ERC换TRC:Preventing an ESG washout
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PETALING JAYA: As more companies embrace environmental, social and governance (ESG), the ugly side of this practice –greenwashing – is expected to increase if actions are not taken to minimise its occurrence.
Industry observers said Malaysia, as a trading nation as well as foreign direct investment destination, would lose out if companies adopt a lackadaisical attitude on greenwashing.
Amid headwinds like inflation and supply chain disruptions, investors are increasingly looking to park their monies into companies that adopt sustainability practices.
Greenwashing is the process of conveying a false impression about how a company’s products are environmentally sound.
Instead of “falsifying” their ESG initiatives, companies should make honest investments and back their claims with targets and milestones, they said.
Minority Shareholders Watchdog Group (MSWG) CEO Devanesan Evanson expected an upsurge in greenwashing.
Minority Shareholders Watch Group (MSWG) chief executive officer Devanesan Evanson
The phenomenon is likely to rise as companies know the price of not adopting ESG practices, according to him.,
The companies risked being punished by institutional investors and countries that import the their goods.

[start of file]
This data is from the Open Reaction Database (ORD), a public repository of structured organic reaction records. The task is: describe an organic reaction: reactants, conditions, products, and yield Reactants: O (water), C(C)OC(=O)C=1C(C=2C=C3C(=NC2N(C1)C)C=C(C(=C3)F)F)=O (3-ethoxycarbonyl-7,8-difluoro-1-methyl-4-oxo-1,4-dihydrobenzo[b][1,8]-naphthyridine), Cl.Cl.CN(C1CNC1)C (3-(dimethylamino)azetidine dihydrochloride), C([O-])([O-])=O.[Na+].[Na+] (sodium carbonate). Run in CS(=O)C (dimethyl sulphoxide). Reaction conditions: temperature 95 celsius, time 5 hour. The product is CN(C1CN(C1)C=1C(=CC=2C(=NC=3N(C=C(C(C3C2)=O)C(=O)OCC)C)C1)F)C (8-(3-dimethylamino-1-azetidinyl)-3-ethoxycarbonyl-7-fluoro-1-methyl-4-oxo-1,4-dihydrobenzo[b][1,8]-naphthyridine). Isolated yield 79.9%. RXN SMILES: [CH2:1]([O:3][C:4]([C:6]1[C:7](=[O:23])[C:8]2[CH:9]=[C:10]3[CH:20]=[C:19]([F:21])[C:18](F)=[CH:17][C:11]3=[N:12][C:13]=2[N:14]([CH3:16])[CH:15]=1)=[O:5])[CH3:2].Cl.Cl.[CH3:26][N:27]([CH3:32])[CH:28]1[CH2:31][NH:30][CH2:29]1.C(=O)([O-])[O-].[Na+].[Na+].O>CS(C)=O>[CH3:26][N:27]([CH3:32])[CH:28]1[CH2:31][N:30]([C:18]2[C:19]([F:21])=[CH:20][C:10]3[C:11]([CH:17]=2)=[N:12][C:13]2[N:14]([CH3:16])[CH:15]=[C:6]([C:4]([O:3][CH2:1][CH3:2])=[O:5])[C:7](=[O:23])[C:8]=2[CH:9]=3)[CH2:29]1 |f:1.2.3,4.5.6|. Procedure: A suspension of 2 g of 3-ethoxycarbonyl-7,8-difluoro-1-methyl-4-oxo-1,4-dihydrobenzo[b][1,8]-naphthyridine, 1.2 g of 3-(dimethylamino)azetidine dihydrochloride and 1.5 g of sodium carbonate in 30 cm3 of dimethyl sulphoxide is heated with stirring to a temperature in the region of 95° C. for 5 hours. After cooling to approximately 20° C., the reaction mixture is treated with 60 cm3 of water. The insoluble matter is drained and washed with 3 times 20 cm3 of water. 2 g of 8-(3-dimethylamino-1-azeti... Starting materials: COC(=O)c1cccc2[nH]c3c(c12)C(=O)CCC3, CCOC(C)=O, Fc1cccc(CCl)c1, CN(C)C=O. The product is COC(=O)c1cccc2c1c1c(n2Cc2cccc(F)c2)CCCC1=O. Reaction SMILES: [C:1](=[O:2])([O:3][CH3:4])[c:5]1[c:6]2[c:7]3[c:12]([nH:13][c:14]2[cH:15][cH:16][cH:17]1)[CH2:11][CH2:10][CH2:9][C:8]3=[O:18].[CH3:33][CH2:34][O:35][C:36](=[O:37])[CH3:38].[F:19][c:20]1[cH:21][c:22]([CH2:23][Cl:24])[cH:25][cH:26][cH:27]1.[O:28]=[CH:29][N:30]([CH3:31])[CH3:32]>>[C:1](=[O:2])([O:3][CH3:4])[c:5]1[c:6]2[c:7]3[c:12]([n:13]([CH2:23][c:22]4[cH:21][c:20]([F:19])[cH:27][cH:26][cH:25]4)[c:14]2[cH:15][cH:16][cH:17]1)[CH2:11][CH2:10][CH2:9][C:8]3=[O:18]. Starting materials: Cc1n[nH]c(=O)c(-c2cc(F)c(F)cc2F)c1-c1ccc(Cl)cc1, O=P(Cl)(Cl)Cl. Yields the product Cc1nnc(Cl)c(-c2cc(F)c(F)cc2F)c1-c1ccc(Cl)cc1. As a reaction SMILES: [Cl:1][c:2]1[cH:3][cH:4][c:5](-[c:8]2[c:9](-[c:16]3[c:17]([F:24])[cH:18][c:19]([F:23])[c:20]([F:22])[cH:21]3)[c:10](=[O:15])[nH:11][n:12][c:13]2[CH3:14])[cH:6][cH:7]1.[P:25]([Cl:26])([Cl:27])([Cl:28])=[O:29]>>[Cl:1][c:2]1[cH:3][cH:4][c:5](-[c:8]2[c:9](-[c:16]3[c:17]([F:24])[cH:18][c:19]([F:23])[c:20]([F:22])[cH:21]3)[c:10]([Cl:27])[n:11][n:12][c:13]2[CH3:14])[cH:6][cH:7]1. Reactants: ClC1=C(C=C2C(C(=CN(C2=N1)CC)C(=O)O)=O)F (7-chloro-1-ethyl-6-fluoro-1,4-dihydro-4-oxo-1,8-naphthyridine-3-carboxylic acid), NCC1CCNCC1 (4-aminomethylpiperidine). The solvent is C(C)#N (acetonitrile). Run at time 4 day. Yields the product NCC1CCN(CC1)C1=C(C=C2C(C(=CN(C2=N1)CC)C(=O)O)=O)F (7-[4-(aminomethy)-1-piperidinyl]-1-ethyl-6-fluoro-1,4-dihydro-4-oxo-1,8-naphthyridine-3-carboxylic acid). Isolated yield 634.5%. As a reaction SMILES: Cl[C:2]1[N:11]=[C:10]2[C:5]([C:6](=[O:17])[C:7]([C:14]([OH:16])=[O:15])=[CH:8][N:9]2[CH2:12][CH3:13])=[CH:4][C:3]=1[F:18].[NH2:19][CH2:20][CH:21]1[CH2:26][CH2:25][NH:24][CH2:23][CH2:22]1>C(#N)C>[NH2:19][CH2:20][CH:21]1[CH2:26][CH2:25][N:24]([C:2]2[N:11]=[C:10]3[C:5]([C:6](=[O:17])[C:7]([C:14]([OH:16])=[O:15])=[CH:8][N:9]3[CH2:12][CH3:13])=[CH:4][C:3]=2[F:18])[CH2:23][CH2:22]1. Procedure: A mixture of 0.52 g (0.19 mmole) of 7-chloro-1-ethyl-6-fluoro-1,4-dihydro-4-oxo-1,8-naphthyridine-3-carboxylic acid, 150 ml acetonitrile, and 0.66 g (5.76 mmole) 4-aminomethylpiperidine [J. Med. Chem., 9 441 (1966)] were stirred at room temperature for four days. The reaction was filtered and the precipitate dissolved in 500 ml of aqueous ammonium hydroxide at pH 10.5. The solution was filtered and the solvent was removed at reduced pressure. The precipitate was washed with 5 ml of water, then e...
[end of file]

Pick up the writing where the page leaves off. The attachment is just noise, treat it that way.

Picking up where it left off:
“Institutional investors will sell down companies that do not adopt ESG practices and this can hurt both the share price and prestige of the company.
“The companies do not have the vote of confidence of the institutional investors. Many minority shareholders follow the cue of the institutional investors and will do likewise,” he told StarBiz.
Devanesan said foreign countries would forbid the imports from companies found to be ignoring ESG practices.
For example, the recent Withhold Release Order by the US Customs and Border Protection involved cases in Malaysia relating to forced labour issues and indiscriminate degradation of the environment, he said.
“Thus, to make it seem as if they are adopting ESG practices, some companies may choose the easy way out by greenwashing rather than investing money and resources in honest and sincere adoption of ESG,” he said.
The FTSE4Good Bursa Malaysia (F4GBM) Index was launched in December 2014 to support investors in making ESG investments in Malaysian-listed companies, among others.
As at June 9, there have been 10 new additions to the constituents of the F4GBM Index, bringing the total number of constituents to 87, and nine new additions to the constituents of the FTSE4Good Bursa Malaysia Syariah or F4GBMS Index.
Separately, with the nine new additions to the F4GBMS Index, the index’s constituent count stands at 65.